By Louis Charbonneau
UNITED NATIONS (Reuters) - South Korean diplomat Ban Ki-moon is virtually assured of securing a second five-year term as U.N. chief, but he has been no stranger to criticism since he took the helm of the world body in January 2007.
Ban formally announced his candidacy for the post of U.N. secretary-general on Monday. So far no other candidate has emerged to oppose him and U.N. diplomats say the U.N. Security Council and General Assembly will likely complete the re-election process before the end of June.
U.N. diplomats said in March that Ban had already secured the crucial support of the United States and the other four veto powers on the council -- Britain, China, France and Russia. Officially the General Assembly approves him, but in reality the Security Council selects him, U.N. envoys say.
Ban used a news conference in New York on Monday to explain why he deserved a second term. Among his successes, Ban said, were his push to get climate change on the top of the world's agenda, overcoming humanitarian crises in Haiti, Myanmar, Pakistan and elsewhere, and his support for the world's poor.
Ban, 66, holds a bachelor's degree in international relations from Seoul National University and a master's degree in public administration from Harvard University. He was South Korean foreign minister from 2004-2006, when he worked hard to reduce tensions between North Korea and the South.
It is difficult to find a U.N. delegate who despises Ban, but it is almost as difficult to find a diplomat from anywhere in the world who speaks in superlatives about him or suggests that he has outdone his seven predecessors in the job.
"It's not as if he's lightning in a bottle, but we can live with him," a senior Western official said earlier this year.
Western diplomats who support a new term for Ban cite his lobbying for aggressive military interventions in Libya and Ivory Coast as proof he wants to protect civilians threatened by leaders who worry more about power than their own people.
Ban said on Monday that "advancing human rights and international justice" were among his top priorities.
But some diplomats say Ban has been inconsistent on human rights and has only taken hard stances in cases where at least one of the five permanent Security Council members backed him.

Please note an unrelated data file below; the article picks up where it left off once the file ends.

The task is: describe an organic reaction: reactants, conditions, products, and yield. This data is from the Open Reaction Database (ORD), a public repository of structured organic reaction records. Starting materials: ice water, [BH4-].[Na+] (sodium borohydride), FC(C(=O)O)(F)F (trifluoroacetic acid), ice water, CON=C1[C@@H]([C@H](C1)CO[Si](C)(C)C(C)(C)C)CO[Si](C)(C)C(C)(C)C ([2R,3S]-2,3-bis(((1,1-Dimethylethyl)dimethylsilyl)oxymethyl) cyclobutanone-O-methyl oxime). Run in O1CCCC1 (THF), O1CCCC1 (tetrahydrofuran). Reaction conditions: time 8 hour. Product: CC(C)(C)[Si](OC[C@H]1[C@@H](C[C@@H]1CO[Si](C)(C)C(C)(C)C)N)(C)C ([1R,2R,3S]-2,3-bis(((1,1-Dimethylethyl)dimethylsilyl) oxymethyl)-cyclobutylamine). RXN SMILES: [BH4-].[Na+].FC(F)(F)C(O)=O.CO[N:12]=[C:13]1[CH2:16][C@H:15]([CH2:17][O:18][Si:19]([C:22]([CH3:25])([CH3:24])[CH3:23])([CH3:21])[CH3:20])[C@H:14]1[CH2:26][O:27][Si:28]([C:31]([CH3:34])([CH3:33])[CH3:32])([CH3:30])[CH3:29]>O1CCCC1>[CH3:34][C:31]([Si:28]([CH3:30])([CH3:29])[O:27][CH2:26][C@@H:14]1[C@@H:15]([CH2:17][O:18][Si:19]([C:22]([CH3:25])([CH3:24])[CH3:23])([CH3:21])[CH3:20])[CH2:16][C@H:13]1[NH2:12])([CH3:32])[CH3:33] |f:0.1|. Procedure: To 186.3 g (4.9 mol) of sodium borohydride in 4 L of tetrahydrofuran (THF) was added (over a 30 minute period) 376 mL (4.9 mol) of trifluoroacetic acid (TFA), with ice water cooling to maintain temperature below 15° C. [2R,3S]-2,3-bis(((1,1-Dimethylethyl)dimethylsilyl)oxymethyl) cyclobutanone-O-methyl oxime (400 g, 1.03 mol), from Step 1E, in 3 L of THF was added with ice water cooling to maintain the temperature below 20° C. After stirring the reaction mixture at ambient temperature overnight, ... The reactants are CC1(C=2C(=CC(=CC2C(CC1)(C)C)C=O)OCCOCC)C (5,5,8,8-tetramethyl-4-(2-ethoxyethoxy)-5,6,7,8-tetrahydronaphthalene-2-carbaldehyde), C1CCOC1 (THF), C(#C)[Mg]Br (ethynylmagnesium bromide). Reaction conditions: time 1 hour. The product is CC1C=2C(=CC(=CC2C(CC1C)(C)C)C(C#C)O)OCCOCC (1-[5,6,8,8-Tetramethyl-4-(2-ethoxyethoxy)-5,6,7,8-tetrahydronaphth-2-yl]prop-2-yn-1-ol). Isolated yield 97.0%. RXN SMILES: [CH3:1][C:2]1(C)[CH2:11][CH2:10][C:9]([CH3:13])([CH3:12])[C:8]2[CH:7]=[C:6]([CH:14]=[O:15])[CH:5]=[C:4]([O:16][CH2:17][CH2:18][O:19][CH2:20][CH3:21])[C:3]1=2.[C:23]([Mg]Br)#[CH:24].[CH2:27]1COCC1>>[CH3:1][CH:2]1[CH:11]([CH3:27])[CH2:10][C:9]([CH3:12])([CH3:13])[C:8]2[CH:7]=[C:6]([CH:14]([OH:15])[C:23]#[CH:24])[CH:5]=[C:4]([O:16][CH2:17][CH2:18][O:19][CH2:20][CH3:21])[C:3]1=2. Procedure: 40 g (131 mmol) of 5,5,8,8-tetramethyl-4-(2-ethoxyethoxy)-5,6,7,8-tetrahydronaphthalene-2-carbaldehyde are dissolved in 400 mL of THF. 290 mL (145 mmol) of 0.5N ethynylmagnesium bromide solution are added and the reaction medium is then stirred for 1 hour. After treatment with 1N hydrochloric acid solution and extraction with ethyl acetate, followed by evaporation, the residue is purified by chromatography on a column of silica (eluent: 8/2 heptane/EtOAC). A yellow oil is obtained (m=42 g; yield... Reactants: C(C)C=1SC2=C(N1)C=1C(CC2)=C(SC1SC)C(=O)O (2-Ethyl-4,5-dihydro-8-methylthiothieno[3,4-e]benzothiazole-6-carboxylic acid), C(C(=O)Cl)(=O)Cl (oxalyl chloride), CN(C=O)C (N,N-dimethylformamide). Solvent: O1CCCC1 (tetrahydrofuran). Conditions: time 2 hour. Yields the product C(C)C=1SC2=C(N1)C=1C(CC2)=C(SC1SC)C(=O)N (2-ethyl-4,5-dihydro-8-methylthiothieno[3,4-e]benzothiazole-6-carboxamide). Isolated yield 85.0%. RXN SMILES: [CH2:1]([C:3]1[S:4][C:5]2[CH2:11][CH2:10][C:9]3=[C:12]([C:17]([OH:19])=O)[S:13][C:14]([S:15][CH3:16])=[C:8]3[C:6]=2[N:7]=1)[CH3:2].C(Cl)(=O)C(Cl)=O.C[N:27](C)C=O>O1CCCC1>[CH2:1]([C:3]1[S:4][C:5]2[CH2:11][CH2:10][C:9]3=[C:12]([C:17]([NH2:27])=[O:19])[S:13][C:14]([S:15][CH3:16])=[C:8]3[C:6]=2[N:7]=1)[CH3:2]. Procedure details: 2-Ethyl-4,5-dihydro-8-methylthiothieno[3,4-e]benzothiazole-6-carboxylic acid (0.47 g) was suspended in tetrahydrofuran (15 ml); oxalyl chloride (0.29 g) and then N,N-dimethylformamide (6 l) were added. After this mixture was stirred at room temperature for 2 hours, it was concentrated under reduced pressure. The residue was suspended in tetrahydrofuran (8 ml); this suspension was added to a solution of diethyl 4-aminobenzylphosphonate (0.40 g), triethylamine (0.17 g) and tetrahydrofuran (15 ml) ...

Human rights groups often cite the example of China as an case where Ban has failed to take a strong stand on abuses. Last year rights groups criticized Ban for failing to mention the jailing of Nobel Peace Prize laureate Liu Xiaobo during a meeting with Chinese President Hu Jintao in China. Ban has never congratulated Liu or publicly called for his release.
"Soon he won't have to worry about his re-election anymore but he should start worrying about his legacy," said Philippe Bolopion of Human Rights Watch.
"Will he stand up to the permanent members of the Security Council, including China, where he has failed to say a single word about one of the most severe crackdowns against dissidents in years?" Bolopion asked.
Ban has received public rebukes from Russia and China for his handling of Kosovo's secession from Serbia and his vocal support for pro-democracy protesters in North Africa and the Middle East this year. But he has been careful not to alienate all five veto powers on any given issue, diplomats say.
One of the harshest criticisms of Ban came in the form of a leaked 2009 memo from Norway's former Deputy U.N. Ambassador Mona Juul, who said Ban was someone who suffered from a "lack of charisma" and succumbed to "constant temper tantrums."
Juul described Ban as a "powerless observer" during the 2009 fighting in Sri Lanka when thousands of innocent civilians were killed as government forces ended a 25-year civil war against Tamil Tiger rebels.
The hawkish former U.S. Ambassador to the United Nations John Bolton, who had criticized Ban's predecessor Kofi Annan for branding the 2003 U.S.-led invasion of Iraq illegal, was among those who praised Ban. He said Ban knows that the U.N. secretary-general should defer to the member states.
"He understands that the role of the secretary-general is that he works for the member governments -- unlike his predecessor, who sent his press people around at one point to say that the role of the secretary-general is really comparable to a secular pope," Bolton said.
(Additional reporting by Paul Eckert in Washington; Editing by Eric Walsh)